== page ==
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Independent Directors

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BUSINESS
May 9, 2003 | From Reuters
Billionaire investor Warren Buffett jumped into line with proposed corporate governance rules as his Berkshire Hathaway Inc. appointed two independent directors. Berkshire named Donald Keough, a former president of Coca-Cola Co., and Thomas Murphy, formerly chief executive at Capital Cities/ABC Inc., as directors, putting independent directors in the majority on the board.
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BUSINESS
April 9, 2013 | By Ronald D. White, Los Angeles Times
For several days, Occidental Petroleum Corp. has been roiled by speculation that its CEO search was really a power play by Executive Chairman Ray Irani to push out his onetime protege, Chief Executive Stephen Chazen. On Monday the Westwood company's board of directors took the unusual step of saying there is "no fight at the top" of the oil and gas producer, but made clear that the two men who have run Occidental for the last decade were on their way out in one way or another. The board's statement, billed as unanimous, went on to say that the 78-year-old Irani played no role in the February decision by independent directors to identify a successor for Chazen, 66. Chazen acknowledged Monday that he didn't ask to leave Occidental but said, "I respect the board's decision to seek a new generation of leadership.
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BUSINESS
March 30, 1997 | CHARLES A. JAFFE
"Independent director" has long been considered the cushiest job in the fund business. It generally involves an annual vacation, a little paperwork and some exercise with a rubber stamp in exchange for a nice paycheck. The Securities and Exchange Commission has encouraged directors to take a more active role in examining their funds, but the rubber stamps remain the norm. Recently, the independent directors of one fund put their rubber stamp down and tossed their fund manager.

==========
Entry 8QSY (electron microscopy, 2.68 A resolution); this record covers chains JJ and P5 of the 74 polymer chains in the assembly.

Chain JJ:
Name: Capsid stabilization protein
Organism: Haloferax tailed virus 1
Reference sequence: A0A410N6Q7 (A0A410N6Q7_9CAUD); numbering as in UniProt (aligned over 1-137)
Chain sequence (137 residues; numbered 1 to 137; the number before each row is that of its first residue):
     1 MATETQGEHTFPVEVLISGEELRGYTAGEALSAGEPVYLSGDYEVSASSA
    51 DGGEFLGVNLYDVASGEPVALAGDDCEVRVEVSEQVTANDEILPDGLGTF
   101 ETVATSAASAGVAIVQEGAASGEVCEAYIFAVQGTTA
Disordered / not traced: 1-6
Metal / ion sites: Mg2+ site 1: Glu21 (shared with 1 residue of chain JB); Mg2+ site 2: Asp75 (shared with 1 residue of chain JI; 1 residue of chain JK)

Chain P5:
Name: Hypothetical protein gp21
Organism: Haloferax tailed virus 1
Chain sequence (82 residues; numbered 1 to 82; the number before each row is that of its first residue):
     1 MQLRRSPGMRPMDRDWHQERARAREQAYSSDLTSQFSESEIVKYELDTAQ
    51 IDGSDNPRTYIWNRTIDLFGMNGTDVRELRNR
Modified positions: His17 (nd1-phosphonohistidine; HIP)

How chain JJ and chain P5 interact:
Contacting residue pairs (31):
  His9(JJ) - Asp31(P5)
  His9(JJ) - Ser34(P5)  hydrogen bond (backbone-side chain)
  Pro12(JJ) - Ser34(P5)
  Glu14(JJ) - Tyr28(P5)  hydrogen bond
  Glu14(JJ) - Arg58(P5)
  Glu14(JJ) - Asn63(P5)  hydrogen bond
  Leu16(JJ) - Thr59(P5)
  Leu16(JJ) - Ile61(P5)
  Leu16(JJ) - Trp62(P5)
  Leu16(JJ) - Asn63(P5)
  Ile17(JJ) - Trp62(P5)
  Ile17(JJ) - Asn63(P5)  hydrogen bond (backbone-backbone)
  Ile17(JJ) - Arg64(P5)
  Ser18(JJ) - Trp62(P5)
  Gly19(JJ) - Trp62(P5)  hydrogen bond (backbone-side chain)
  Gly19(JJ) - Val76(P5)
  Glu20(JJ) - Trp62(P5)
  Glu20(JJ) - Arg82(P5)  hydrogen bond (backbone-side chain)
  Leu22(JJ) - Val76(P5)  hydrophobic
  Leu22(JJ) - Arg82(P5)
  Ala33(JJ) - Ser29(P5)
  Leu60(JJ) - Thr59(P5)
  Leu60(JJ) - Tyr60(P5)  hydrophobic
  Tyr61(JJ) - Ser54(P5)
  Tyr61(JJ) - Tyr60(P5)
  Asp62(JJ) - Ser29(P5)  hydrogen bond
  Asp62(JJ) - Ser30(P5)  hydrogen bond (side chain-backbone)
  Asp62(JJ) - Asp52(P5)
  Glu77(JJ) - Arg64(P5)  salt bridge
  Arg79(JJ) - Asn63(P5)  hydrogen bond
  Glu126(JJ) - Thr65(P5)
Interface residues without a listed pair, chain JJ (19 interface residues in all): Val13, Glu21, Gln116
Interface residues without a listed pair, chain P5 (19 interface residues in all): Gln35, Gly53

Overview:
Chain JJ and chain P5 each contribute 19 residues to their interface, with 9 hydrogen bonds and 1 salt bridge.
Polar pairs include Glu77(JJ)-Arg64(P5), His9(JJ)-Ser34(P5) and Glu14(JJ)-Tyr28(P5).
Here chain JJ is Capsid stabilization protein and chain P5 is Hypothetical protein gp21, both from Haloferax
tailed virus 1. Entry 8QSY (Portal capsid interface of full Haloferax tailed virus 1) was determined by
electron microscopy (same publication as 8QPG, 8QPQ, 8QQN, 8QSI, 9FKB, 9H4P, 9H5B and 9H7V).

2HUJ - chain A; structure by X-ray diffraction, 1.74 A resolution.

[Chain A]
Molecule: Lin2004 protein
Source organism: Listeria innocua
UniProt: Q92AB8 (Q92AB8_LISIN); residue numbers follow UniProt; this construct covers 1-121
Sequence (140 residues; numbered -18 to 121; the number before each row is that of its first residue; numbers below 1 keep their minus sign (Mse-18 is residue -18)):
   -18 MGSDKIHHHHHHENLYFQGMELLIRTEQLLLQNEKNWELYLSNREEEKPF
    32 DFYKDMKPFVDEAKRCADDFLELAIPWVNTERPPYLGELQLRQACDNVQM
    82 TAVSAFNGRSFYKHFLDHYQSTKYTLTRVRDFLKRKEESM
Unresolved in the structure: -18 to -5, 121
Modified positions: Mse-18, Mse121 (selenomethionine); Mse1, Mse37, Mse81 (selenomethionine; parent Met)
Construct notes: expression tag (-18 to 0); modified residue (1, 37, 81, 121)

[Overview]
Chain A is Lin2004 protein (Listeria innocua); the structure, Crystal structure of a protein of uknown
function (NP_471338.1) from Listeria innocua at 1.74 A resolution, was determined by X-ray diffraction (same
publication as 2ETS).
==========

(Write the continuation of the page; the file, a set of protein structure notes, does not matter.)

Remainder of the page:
ENTERTAINMENT
January 23, 2013 | By Joe Flint
After the coffee. Before my cable bill goes up again. The Skinny: I'm trying to create a fake girlfriend, but I can't decide between a blond or brunette. Send your thoughts. Wednesday's headlines include coverage of the Dodgers' pending deal with Time Warner Cable, a look at pilot season and a piece on how ESPN missed the Manti Te'o story. Daily Dose: ABC is pulling the plug on its sitcom "Don't Trust the B---- in Apt 23. " The twisted sitcom, about a selfish girl who has no problems tormenting her friends to get what she wants, was a critical darling but failed to attract many viewers.  What will a hot dog cost?
BUSINESS
January 4, 2001 | Associated Press
New rules giving independent directors of mutual fund companies more power were adopted Wednesday by federal securities regulators in an effort to better protect the millions of Americans who invest in the funds. The Securities and Exchange Commission proposed the rules in October 1999. They included a requirement that the boards of most mutual fund companies have a majority of independent directors.
BUSINESS
November 11, 1994 | JOHN O'DELL, TIMES STAFF WRITER
Freedom Communications Inc., the holding company for a chain of newspapers including the Orange County Register, has elected three outside executives to its board of directors as part of a planned restructuring. The reorganization calls for adding outside members to the board and reducing the number of board members from the Hoiles family, which owns the company. Family members and their representatives held 12 of 13 seats before Tuesday's election. Chairman Robert C.
BUSINESS
March 28, 1999 | PAUL J. LIM, TIMES STAFF WRITER
A month ago, at a Securities and Exchange Commission round-table discussion on mutual fund fees and governance, John Markese asked for a show of hands. "How many of you know who your funds' independent directors are?" asked the president of the American Assn. of Individual Investors, turning to an audience of industry officials and observers. "I don't recall seeing a single hand," Markese said. And these were the so-called experts.
BUSINESS
May 20, 2009 | Associated Press
A federal court has approved distributing $843 million to investors in American International Group Inc., the Securities and Exchange Commission said. The distribution was ordered after the SEC alleged accounting fraud at AIG, saying the insurance giant falsified finance statements from at least 2000 until 2005. A federal judge authorized a fund to help compensate investors in June 2007. The money includes $700 million in AIG profits from the period and an additional $100 million in penalties.
BUSINESS
October 20, 2007 | Kathy M. Kristof, Times Staff Writer
A union-affiliated pension plan is calling on Countrywide Financial Corp. to take the chairman's post away from Chief Executive Angelo Mozilo amid growing criticism of the company's management and a sharp decline in its stock price this year.
BUSINESS
September 23, 2012 | By Donie Vanitzian